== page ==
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University of Missouri - Kansas City
Sample size: 1200
Field period: 02/21/2019-05/20/2019
H1: When people have a longer future time perspective, busyness will be experienced as productive and idleness will be experienced as boring; whereas, when people have a shorter future time perspective, idleness will be experienced as time for the self and busyness will be experienced as stressful.
H2: These shifts in subjective experience will impact well-being: When people have a longer future time perspective, busyness will generate more happiness than idleness, while the reverse will be true for shorter time horizon.
In a 2-cell between-subjects design, participants were randomly assigned to think about how they have recently been busier (vs. less busy) than normal, depending on condition (Nowlan & Laran, 2016).
Participants answered 8 questions assessing their subjective experience of their current state (busyness or idleness): productive; stressed; bored; perceiving time for the self (2 items per subjective experience, and order counter-balanced).They also indicated current well-being by reporting how happy and fulfilled they currently feel (2 items; indexed).
H1 was partially supported. The interaction of busyness and future-time perspective on feelings of stress was significant (interaction: p=.049): when future-time perspective is shorter (-1 SD), Busyness is more stressful than Idleness (p < .001), and this was attenuated when future time perspective was longer (p < .001). This finding partially supports H1 in that future time perspective impacts how stressful busyness feels. The interaction on perceived time for self was marginal (p = .068): when future-time perspective is shorter (-1 SD), Idleness felt more like time for self than Busyness (p < .001), and this was (marginally) attenuated when future time perspective was longer (p = .001). This finding partially supports H1 in that future time perspective impacts how much Idleness feels like time for the self. No other Busyness x Future Time Perspective interactions on subjective experience items were significant (boredom, productive). Overall, these results suggest that future time perspective impacts the subjective experience of busyness and idleness by influencing how stressful busyness feels, and the extent to which idleness feels like time for the self.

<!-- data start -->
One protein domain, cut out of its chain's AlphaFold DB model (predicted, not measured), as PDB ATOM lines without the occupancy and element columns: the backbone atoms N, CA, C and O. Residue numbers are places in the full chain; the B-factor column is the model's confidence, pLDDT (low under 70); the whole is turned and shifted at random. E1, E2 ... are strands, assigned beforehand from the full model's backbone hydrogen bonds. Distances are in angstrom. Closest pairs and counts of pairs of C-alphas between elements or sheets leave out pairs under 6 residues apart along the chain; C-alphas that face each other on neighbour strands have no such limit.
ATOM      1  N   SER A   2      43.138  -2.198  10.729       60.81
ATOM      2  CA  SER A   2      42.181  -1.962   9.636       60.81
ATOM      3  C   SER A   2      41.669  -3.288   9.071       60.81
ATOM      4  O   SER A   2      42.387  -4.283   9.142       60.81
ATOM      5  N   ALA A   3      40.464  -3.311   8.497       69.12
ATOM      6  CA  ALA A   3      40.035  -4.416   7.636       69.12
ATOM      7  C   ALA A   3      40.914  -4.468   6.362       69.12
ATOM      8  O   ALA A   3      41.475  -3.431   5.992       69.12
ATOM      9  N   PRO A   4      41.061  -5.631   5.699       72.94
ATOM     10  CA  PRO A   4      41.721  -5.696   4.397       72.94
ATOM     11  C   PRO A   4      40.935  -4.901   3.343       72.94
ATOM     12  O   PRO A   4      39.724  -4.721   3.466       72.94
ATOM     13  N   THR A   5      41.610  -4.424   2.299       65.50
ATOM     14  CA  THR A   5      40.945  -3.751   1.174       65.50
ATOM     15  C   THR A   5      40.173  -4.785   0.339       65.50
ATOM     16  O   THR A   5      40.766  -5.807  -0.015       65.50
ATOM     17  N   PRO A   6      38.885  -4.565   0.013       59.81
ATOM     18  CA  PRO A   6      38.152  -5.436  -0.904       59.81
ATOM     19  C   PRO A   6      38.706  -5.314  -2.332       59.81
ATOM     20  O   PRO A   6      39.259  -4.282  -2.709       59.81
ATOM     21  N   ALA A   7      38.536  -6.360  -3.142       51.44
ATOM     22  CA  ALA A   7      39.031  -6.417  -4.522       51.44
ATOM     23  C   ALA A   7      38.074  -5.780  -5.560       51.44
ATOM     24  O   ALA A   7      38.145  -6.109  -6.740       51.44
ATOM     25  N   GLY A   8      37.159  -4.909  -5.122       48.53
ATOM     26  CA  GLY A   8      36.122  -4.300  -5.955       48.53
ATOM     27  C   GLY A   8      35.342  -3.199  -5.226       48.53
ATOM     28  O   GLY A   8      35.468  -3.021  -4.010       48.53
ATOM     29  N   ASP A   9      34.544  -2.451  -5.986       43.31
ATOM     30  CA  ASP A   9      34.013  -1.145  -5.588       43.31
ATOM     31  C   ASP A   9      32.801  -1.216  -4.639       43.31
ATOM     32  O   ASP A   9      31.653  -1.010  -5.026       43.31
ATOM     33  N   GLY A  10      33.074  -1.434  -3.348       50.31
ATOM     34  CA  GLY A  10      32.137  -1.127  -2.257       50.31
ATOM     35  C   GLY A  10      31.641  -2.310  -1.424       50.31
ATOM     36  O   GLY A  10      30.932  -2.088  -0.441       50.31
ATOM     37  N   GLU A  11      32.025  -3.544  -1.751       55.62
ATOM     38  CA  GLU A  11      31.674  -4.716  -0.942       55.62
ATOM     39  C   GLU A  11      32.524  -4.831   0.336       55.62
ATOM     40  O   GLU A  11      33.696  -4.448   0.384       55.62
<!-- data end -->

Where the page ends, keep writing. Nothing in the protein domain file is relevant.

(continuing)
H2 was not supported. The interaction between Busyness and Future time perspective on well-being yielded only a significant positive effect of future time perspective (p<.001); the predicted two-way interaction was non-significant (p=.26). However, examining the simple effects of this interaction suggests that the trends were in the predicted direction. In particular, when future time perspective was shorter (-1 SD), participants were happier when encouraged to feel Idle (vs. Busy; ns), and the reverse was true when future time perspective was longer (+1 SD). Thus, while H2 was not supported in this data, perhaps future research may find stronger effects with more power, a streamlined procedure (i.e., eliminating the subjective experience measures), and measuring future time perspective prior to any manipulations (rather than after).